It’s been five years since Neil Richards was approached by several Chapin students about coaching a club rugby team.
The years since have been marked by success.
By their second season, the Eagles reached the Rugby South Carolina championships, which they have won the past two years.
Today, the Eagles face Wando hoping to win their third consecutive championship. The weekend’s rugby action also includes Irmo facing Greenville in the middle school title game.
The Eagles began with 17 players. Richards, who is from England, used his contacts with Columbia’s Old Grey Rugby club to get the program started.
While the players credit Richards and the Eagles’ coaching staff with their success, the coach said Chapin’s rugby program is driven by its talented athletes.
“They set the bar themselves and they always do what they need to do to step up to it. They put in that work,” Richards said. “That’s how the team started. The kids drove the membership.”
Richards’ son, Nick, is a senior on the team, and was one of the main recruiters for the team.
“Mostly, we talk to the guys that play other contact sports,” he said. “It’s normally really easy to get the football lineman, because you tell them they get to carry the ball.”
Stuart Harr did not need much persuading.
Harr joined the team as a sophomore, after completing his second season with the Chapin football team as a lineman.
“It was much more fun than football. And rugby was a lot easier for me to understand at first than football was,” said Harr, a senior.
“I fell in love with the game,” added another former football player, Jennings Stroud. “The game was always moving, and you get to do a little bit of everything.”
Stroud is one of 70 athletes in Chapin’s rugby program, which includes 25 middle schoolers.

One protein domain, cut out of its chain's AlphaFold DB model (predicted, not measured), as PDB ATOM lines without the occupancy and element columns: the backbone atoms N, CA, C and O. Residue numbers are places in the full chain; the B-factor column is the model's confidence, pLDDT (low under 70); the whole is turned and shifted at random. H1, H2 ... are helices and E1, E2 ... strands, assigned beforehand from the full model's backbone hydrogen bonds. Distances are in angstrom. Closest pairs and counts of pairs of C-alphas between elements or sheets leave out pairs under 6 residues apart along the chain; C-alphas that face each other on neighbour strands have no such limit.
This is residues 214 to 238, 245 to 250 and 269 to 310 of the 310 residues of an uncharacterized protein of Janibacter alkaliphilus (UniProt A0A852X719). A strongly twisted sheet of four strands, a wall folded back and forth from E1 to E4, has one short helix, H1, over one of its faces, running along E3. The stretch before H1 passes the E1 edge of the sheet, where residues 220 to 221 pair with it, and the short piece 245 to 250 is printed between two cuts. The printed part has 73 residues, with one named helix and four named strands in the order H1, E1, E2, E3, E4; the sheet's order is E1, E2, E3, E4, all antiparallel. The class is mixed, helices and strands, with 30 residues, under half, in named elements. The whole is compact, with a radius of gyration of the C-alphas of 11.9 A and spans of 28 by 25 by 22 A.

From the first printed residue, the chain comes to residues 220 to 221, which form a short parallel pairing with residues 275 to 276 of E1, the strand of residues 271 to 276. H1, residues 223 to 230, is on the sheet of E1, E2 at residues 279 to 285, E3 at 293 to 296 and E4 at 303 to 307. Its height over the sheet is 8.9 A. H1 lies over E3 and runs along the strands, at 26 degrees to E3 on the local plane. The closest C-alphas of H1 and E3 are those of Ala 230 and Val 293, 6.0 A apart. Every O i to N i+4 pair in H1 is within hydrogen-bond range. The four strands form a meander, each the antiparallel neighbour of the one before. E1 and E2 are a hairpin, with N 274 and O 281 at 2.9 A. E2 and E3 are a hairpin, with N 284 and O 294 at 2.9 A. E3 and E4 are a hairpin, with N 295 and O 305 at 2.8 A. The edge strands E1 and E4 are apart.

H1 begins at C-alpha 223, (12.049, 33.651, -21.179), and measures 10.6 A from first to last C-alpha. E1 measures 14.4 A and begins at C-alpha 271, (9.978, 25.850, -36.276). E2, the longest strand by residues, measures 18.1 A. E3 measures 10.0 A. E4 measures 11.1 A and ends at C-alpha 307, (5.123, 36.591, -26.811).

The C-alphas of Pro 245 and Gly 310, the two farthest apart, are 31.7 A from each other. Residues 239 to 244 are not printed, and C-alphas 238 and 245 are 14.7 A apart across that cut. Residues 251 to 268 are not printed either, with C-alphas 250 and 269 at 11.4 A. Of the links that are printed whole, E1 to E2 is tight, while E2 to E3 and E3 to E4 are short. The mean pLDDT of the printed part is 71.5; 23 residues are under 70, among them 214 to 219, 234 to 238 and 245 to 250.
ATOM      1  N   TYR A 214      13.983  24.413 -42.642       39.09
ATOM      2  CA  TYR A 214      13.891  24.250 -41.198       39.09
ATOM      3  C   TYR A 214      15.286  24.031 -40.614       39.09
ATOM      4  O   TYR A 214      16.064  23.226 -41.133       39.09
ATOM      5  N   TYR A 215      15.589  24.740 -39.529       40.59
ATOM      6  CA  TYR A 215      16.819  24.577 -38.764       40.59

“We’re pleased with our success because the hard work we’ve put in is really starting to pay off,” Nick Richards said.
Richards, Harr and Stroud are among a group of 10 seniors on the Eagles squad who have laid a solid foundation for the state’s premier rugby program.
“I’m hoping that we’ll continue the success that we’ve started once we move on,” said Stroud, who will play rugby at Clemson next year. Six of his teammates will join him there. Nick Richards will attend Life University, a Georgia school with a good rugby program.
“These kids have just been determined to play the game and take it as far as they can,” coach Richards said. “They have taken the rugby culture to heart.”
Rugby South Carolina has eight high school club teams and four middle school teams. As far as Richards knows, there is no push to make it a varsity sport.
And the Eagles are OK with that.
“We haven’t really thought about it, but I’m sure in the future, the High School League will adopt rugby, especially with it becoming an Olympic sport,” Stroud said.
But the rugby players say they are not playing for that recognition.
“I play for the love of the game,” Nick Richards said.